One of the most useful ways to utilize harmonics, besides color and pitch changes, is to facilitate fast passages in the third octave of the flute.
By using harmonics of the octave or fifth (actually twelfth, but for simplification purposes we’ll refer to them as fifth) we can avoid some of the awkward cross-fingerings inherent to the third octave.
Below let’s examine some passages of the solo and orchestral repertoire where harmonic fingerings come to our help.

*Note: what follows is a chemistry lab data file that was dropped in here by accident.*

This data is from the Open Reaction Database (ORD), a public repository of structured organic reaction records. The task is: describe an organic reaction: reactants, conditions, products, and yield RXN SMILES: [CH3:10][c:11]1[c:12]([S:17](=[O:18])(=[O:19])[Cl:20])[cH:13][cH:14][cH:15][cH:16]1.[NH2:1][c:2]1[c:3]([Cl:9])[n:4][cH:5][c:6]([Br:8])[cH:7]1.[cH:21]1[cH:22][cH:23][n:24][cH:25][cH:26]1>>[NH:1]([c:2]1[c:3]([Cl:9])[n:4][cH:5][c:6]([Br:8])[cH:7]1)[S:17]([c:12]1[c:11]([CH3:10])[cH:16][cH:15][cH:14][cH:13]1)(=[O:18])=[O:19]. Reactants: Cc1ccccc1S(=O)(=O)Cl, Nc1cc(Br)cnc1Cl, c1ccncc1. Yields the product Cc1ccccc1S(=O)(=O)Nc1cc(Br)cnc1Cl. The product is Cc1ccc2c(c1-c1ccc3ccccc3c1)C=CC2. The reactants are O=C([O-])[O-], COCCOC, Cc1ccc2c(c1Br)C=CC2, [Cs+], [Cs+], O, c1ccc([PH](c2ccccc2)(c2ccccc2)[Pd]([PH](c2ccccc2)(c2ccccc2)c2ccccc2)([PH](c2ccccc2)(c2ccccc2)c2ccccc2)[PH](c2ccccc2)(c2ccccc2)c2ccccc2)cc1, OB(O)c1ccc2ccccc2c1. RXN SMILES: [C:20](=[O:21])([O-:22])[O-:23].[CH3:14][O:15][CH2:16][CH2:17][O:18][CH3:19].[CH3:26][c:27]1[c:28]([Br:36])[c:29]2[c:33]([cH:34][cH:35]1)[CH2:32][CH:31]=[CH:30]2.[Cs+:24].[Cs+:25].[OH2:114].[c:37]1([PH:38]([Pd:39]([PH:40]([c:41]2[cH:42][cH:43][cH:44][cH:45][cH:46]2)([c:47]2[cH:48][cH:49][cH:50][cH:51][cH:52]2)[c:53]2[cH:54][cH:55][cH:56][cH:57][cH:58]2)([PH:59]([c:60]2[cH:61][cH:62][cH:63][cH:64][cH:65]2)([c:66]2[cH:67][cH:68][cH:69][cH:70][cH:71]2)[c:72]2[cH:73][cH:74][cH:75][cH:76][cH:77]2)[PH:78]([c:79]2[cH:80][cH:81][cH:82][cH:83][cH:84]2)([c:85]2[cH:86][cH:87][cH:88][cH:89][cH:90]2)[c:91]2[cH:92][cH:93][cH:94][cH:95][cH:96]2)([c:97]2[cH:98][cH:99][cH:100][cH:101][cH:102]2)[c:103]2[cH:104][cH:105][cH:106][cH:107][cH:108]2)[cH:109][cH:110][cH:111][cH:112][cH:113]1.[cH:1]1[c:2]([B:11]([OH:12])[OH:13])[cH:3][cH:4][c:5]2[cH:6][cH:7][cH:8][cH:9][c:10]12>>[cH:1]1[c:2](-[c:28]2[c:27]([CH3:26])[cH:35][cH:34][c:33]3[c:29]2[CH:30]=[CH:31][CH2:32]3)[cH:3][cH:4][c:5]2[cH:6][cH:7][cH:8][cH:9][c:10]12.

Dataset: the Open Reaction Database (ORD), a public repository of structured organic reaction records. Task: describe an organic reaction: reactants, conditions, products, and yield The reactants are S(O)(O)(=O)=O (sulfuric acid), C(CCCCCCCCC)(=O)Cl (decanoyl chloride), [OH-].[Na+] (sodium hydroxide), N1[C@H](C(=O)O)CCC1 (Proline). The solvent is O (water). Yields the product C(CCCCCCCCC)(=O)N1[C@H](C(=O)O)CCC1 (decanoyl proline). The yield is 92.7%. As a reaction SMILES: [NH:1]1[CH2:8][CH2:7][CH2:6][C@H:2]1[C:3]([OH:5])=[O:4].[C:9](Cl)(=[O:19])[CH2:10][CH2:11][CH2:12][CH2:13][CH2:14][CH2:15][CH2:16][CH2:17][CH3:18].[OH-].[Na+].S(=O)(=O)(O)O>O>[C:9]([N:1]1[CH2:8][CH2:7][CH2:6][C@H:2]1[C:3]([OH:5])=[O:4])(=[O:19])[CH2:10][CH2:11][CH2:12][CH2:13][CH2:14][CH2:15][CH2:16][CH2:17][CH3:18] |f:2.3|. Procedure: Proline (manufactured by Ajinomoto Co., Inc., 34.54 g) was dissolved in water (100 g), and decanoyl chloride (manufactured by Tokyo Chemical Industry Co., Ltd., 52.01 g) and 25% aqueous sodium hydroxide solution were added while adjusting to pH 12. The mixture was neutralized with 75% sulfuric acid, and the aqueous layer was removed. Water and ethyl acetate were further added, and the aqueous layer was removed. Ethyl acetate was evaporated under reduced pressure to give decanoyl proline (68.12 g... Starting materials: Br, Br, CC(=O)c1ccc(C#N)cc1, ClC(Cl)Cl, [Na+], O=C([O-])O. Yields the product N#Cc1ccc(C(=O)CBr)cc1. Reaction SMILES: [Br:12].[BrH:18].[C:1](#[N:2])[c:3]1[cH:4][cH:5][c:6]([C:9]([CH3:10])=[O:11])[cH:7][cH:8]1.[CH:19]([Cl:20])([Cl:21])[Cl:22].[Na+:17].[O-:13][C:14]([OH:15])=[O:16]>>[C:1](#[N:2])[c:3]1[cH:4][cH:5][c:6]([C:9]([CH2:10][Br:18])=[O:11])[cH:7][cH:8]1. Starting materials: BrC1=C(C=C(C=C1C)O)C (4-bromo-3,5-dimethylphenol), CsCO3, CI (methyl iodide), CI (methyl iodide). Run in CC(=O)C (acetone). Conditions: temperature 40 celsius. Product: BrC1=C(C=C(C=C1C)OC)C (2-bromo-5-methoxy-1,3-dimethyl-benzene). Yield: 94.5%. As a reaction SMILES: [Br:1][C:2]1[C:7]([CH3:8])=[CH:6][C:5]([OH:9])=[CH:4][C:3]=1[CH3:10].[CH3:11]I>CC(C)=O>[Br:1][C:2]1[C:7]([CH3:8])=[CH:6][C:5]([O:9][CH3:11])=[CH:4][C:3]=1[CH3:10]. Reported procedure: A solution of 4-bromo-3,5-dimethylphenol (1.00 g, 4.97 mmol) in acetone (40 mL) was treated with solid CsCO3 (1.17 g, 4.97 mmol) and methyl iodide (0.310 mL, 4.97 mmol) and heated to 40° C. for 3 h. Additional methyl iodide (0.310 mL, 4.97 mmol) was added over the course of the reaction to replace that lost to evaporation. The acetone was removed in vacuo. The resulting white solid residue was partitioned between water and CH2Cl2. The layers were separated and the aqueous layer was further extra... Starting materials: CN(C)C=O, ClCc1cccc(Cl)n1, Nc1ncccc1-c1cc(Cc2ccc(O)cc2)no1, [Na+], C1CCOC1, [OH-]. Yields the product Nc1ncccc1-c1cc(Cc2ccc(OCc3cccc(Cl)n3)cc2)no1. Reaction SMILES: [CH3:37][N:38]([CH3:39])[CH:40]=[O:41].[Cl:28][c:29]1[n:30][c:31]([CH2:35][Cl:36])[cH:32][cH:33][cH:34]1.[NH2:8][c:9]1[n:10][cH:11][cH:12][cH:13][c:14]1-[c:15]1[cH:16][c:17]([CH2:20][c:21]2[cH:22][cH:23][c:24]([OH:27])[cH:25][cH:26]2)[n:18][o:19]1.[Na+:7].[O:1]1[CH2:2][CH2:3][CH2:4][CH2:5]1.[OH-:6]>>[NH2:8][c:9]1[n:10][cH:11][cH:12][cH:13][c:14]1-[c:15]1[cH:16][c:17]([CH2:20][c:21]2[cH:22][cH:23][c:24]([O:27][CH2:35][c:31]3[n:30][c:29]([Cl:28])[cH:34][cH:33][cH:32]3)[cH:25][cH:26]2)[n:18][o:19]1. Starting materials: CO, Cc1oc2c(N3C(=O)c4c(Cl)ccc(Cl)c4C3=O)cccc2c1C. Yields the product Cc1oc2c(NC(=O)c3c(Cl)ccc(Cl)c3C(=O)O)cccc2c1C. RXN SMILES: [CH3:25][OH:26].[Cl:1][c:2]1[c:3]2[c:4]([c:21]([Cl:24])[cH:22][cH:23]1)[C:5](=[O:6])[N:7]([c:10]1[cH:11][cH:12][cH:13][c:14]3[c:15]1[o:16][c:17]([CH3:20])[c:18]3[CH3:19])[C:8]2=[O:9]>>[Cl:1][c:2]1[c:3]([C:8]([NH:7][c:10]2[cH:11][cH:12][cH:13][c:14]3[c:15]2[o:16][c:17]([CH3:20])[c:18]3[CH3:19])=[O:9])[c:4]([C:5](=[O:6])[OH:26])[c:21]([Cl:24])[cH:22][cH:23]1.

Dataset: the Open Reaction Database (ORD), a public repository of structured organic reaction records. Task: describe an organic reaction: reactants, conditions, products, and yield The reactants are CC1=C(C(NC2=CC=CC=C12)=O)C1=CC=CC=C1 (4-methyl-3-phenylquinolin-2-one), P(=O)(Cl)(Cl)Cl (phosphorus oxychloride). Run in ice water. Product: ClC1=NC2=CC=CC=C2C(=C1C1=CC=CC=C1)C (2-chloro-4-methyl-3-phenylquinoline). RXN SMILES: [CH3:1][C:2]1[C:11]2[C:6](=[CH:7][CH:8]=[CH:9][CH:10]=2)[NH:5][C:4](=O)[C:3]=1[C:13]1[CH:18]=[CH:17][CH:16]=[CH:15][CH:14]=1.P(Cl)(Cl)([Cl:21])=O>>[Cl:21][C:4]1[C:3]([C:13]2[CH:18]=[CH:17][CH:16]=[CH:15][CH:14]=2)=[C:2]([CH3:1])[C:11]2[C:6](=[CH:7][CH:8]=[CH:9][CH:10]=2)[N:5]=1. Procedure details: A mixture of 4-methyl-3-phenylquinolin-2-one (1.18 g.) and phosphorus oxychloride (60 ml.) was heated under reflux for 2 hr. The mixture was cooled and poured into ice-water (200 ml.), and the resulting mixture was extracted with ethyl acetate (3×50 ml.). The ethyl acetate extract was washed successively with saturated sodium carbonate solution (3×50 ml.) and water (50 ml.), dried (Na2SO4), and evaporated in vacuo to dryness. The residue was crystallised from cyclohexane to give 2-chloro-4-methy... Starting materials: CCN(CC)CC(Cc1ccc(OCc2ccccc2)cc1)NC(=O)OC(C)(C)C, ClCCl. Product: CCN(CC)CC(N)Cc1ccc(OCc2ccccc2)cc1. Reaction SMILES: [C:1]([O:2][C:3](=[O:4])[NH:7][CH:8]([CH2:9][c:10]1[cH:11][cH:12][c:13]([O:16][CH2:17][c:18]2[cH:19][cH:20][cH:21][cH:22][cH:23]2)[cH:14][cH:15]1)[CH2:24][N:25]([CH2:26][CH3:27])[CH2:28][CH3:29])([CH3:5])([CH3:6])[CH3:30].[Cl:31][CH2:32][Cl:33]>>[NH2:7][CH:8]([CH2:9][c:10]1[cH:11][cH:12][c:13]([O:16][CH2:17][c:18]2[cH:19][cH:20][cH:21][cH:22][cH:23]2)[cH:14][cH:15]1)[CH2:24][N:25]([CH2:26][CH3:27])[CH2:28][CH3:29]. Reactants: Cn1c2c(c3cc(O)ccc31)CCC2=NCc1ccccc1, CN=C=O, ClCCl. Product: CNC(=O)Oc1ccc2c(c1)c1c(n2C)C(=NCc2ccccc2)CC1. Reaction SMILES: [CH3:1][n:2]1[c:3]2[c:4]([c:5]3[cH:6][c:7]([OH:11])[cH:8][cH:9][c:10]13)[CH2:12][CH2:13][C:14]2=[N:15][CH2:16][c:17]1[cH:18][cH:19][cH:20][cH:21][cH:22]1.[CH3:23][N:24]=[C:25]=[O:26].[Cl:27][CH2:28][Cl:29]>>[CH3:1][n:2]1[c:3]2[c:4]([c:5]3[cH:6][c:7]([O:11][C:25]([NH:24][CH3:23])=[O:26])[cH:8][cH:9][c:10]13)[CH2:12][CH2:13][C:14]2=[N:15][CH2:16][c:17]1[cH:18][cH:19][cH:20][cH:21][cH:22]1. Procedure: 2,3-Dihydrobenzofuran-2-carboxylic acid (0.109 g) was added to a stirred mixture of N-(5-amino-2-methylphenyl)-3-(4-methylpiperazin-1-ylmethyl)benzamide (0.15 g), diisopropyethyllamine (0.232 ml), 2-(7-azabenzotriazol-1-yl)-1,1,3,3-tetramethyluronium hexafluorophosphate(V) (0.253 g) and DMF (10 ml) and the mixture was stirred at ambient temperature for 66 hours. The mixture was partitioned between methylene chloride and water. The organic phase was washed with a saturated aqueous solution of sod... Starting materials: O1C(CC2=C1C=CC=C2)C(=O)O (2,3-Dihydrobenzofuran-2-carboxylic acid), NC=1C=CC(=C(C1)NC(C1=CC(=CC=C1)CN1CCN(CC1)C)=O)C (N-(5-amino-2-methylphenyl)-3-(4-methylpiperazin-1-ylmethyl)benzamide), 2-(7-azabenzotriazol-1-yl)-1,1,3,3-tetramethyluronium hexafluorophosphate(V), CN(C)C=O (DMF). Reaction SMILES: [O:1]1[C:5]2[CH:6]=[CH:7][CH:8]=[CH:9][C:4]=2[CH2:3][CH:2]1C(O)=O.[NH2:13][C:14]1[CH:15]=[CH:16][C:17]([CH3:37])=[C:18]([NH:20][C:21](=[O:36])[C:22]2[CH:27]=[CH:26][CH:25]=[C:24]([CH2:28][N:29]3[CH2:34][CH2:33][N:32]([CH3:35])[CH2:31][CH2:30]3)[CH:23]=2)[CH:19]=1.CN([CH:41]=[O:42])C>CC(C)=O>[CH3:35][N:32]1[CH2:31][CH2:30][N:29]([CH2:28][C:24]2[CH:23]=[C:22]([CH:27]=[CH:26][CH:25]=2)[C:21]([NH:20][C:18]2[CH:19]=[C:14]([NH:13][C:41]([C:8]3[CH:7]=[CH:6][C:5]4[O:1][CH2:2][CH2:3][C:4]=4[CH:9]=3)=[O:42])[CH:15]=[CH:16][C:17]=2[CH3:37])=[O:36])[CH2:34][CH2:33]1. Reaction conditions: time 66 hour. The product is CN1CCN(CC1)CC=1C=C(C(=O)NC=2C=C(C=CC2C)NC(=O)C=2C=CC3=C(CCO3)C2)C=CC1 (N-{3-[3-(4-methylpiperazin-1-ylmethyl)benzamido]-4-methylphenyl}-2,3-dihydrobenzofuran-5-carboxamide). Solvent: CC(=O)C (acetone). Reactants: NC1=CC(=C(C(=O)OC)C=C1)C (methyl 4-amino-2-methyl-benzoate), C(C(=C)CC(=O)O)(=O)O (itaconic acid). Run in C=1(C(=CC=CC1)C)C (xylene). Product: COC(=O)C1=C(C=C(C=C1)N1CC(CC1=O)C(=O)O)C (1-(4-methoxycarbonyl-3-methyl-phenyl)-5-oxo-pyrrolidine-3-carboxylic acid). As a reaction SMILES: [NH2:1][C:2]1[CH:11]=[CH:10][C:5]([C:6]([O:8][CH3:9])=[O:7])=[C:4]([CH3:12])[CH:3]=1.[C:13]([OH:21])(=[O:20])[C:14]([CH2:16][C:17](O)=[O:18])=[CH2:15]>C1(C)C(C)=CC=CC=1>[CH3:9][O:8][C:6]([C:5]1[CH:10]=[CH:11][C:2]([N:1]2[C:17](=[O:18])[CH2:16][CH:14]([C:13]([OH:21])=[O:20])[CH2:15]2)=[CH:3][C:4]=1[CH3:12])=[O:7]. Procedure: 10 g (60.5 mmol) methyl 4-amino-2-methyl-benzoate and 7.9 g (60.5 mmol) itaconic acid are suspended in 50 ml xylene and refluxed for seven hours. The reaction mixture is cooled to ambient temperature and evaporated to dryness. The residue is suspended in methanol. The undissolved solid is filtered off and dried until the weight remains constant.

In the first movement of Pini di Roma, "I pini di Villa Borghese", Ottorino Respighi writes an F#A3 tremolo in the first flute part.
This tremolo is awkward to play with regular fingerings, and hard to sound with harmonic fingerings (F#1 & A1) without any modifications.